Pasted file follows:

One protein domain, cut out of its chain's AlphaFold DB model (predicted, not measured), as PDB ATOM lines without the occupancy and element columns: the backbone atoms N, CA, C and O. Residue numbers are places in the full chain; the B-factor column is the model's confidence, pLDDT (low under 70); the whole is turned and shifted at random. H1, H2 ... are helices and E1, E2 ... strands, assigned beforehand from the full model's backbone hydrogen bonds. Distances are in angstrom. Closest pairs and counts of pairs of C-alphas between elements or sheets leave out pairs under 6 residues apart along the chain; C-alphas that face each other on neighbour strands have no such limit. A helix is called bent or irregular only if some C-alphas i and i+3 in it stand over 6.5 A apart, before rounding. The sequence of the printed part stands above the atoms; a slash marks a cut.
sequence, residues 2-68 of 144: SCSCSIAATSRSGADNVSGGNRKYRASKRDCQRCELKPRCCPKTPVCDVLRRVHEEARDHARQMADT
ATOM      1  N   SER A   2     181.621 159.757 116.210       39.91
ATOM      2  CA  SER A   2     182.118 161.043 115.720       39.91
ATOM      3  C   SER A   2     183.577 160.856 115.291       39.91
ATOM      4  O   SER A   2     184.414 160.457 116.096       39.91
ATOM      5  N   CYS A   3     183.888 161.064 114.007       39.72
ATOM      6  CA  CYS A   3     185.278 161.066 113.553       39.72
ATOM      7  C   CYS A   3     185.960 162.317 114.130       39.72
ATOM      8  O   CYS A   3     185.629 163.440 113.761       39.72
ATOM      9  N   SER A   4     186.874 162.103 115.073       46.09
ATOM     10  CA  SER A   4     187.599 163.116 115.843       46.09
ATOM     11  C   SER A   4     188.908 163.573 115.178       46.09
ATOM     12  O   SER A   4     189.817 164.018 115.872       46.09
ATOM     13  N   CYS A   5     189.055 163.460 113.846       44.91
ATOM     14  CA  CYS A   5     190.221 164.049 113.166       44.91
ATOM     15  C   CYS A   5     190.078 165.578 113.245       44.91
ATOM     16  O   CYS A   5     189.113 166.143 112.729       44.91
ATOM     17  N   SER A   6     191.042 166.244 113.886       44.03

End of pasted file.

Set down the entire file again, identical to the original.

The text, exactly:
One protein domain, cut out of its chain's AlphaFold DB model (predicted, not measured), as PDB ATOM lines without the occupancy and element columns: the backbone atoms N, CA, C and O. Residue numbers are places in the full chain; the B-factor column is the model's confidence, pLDDT (low under 70); the whole is turned and shifted at random. H1, H2 ... are helices and E1, E2 ... strands, assigned beforehand from the full model's backbone hydrogen bonds. Distances are in angstrom. Closest pairs and counts of pairs of C-alphas between elements or sheets leave out pairs under 6 residues apart along the chain; C-alphas that face each other on neighbour strands have no such limit. A helix is called bent or irregular only if some C-alphas i and i+3 in it stand over 6.5 A apart, before rounding. The sequence of the printed part stands above the atoms; a slash marks a cut.
sequence, residues 2-68 of 144: SCSCSIAATSRSGADNVSGGNRKYRASKRDCQRCELKPRCCPKTPVCDVLRRVHEEARDHARQMADT
ATOM      1  N   SER A   2     181.621 159.757 116.210       39.91
ATOM      2  CA  SER A   2     182.118 161.043 115.720       39.91
ATOM      3  C   SER A   2     183.577 160.856 115.291       39.91
ATOM      4  O   SER A   2     184.414 160.457 116.096       39.91
ATOM      5  N   CYS A   3     183.888 161.064 114.007       39.72
ATOM      6  CA  CYS A   3     185.278 161.066 113.553       39.72
ATOM      7  C   CYS A   3     185.960 162.317 114.130       39.72
ATOM      8  O   CYS A   3     185.629 163.440 113.761       39.72
ATOM      9  N   SER A   4     186.874 162.103 115.073       46.09
ATOM     10  CA  SER A   4     187.599 163.116 115.843       46.09
ATOM     11  C   SER A   4     188.908 163.573 115.178       46.09
ATOM     12  O   SER A   4     189.817 164.018 115.872       46.09
ATOM     13  N   CYS A   5     189.055 163.460 113.846       44.91
ATOM     14  CA  CYS A   5     190.221 164.049 113.166       44.91
ATOM     15  C   CYS A   5     190.078 165.578 113.245       44.91
ATOM     16  O   CYS A   5     189.113 166.143 112.729       44.91
ATOM     17  N   SER A   6     191.042 166.244 113.886       44.03